Pork Producers Shed Light on Challenges and Push for Change
During the week of Sept. 11, 2023, the National Pork Producers Council (NPPC) hosted its annual Legislative Action Council meeting in Washington D.C., which I had the privilege of attending. This event, organized by the NPPC, gathered pork producers from across the nation to shed light on the challenges facing the pork industry. It was heartening to witness the widespread support from various states and, more notably, the dedication of young producers who took time away from their farms to advocate for their industry.
The primary concern at the forefront of everyone’s agenda was Proposition 12 and its repercussions, not only on the pork industry but, more significantly, on consumers. It was impactful to hear producers express genuine apprehension about the adverse effects Prop 12 has had on their farms. Furthermore, the discussion revolved around the potential consequences when states or cities adopt similar regulations governing pork production, ultimately driving up pork prices for consumers. Interestingly, the evening before my meetings with Minnesota congressional members, Monday Night Football featured a story about combating hunger in America. It seemed ironic that some states were inadvertently contributing to food inflation while addressing food insecurity within their borders.
The next pressing issue addressed by NPPC members during their meetings with Congress pertained to labor availability. This problem extends beyond farming and affects all industries in the United States. While farmers can presently use the H-2A program to employ temporary workers, these opportunities are seasonal. The request made to congressional members was to implement year-around Visa programs that would enable workers to stay for extended periods, potentially allowing family members, such as spouses, to work during their stay. This has been an ongoing request across multiple administrations, exacerbated by persistently low unemployment rates, particularly in the Midwest. The suggested solution was to separate this from immigration to expedite progress.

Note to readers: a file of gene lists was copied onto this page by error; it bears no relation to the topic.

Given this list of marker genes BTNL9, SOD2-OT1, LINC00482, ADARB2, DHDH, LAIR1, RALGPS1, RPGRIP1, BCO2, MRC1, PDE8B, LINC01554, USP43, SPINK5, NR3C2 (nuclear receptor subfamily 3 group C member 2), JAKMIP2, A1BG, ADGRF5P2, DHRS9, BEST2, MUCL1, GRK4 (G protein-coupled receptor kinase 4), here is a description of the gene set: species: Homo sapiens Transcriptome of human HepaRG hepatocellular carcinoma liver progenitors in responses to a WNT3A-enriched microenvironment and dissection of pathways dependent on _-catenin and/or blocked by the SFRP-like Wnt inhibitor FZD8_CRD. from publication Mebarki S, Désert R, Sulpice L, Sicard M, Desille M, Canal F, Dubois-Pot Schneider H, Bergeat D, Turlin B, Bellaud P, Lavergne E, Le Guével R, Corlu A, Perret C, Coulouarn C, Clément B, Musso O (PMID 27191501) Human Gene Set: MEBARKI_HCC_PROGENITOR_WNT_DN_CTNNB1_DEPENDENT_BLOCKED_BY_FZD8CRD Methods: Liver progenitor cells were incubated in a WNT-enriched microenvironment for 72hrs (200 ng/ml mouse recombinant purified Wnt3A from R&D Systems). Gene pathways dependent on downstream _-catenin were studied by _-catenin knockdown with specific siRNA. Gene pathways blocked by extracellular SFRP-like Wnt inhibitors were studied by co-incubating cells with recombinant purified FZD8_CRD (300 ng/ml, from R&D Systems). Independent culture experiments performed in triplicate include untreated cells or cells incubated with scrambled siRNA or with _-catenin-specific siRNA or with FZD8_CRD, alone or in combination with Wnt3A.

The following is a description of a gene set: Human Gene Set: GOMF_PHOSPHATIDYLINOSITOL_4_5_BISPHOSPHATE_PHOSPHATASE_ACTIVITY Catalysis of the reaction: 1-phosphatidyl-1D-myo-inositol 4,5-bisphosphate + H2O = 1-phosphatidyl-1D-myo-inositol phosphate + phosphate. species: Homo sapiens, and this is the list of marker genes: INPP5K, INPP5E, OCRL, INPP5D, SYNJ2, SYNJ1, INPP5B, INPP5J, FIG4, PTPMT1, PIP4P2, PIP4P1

The third item discussed with congressional members was the ongoing threat posed by foreign animal diseases and the preparedness of the United States to combat them. This was an issue on which everyone agreed. However, the funding for these efforts currently resides within the Farm Bill, which is undergoing negotiations within the committee. It's imperative that Congress fully funds the following:
1. National Animal Health Laboratory Network
2. National Animal Disease Preparedness and Response Program
3. National Veterinary Stockpile
4. National Animal Vaccine and Veterinary Countermeasures Bank
While these programs received some funding in the previous Farm Bill, it fell short of the requested levels. Fully financing these initiatives will bolster the United States’ capability to prevent foreign animal diseases from entering the country and to respond swiftly if such a threat materializes.
The final item discussed was the request for full funding of the Beagle Brigade Act 2023, granting congressional authority to the USDA’s National Dog Detector Center. I had the opportunity to visit the training center located in Atlanta and was thoroughly impressed by the beagles’ ability to detect food products from other countries that individuals attempt to bring into the U.S. It's imperative not only to sustain this program but also to expand it to cover all U.S. entry ports.
While individuals within the industry may not always see eye to eye on messaging or actions regarding pork-related issues, we should collectively support the endeavor to allow hog farmers to continue producing a safe and affordable product for U.S. consumers. I encourage all producers, allied industry members and individuals concerned about food affordability to engage with their Congressional representatives and voice their opinions. If you choose not to deliver your message, someone else will speak on your behalf, and you may not agree with their stance. Let your voice be heard and become involved.
Steve Malakowsky is the Director of Swine Lending, with over 25 years of experience at Compeer. For more insights from Steve and the Compeer Swine Team, visit Compeer.com